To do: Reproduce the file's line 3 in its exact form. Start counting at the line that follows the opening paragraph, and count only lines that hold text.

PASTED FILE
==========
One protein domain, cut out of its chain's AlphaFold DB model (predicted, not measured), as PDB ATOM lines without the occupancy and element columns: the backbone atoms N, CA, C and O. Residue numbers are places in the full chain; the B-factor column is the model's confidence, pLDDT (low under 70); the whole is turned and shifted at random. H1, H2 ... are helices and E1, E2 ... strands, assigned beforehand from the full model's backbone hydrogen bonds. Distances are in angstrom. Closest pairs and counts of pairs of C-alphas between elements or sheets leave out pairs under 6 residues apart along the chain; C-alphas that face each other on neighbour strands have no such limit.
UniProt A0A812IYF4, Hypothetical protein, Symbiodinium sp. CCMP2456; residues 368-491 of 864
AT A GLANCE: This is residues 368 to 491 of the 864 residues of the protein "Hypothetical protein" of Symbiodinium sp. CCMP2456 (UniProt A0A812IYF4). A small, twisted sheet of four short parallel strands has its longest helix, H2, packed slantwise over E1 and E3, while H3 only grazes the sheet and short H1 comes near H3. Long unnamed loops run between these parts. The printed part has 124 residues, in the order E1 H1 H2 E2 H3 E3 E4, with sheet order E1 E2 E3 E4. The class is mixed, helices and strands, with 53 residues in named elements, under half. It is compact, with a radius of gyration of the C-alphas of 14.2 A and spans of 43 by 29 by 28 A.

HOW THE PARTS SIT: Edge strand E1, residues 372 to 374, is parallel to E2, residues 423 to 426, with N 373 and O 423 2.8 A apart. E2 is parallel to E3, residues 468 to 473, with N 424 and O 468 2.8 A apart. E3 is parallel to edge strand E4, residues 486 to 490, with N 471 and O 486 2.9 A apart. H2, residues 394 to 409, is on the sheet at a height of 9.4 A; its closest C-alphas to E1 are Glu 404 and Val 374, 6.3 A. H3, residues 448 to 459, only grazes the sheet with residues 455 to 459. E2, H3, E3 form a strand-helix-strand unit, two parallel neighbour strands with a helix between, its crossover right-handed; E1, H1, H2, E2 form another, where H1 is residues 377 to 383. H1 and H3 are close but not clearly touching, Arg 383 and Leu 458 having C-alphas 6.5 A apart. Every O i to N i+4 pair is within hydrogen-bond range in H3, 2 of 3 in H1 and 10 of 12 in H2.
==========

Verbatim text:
HOW THE PARTS SIT: Edge strand E1, residues 372 to 374, is parallel to E2, residues 423 to 426, with N 373 and O 423 2.8 A apart. E2 is parallel to E3, residues 468 to 473, with N 424 and O 468 2.8 A apart. E3 is parallel to edge strand E4, residues 486 to 490, with N 471 and O 486 2.9 A apart. H2, residues 394 to 409, is on the sheet at a height of 9.4 A; its closest C-alphas to E1 are Glu 404 and Val 374, 6.3 A. H3, residues 448 to 459, only grazes the sheet with residues 455 to 459. E2, H3, E3 form a strand-helix-strand unit, two parallel neighbour strands with a helix between, its crossover right-handed; E1, H1, H2, E2 form another, where H1 is residues 377 to 383. H1 and H3 are close but not clearly touching, Arg 383 and Leu 458 having C-alphas 6.5 A apart. Every O i to N i+4 pair is within hydrogen-bond range in H3, 2 of 3 in H1 and 10 of 12 in H2.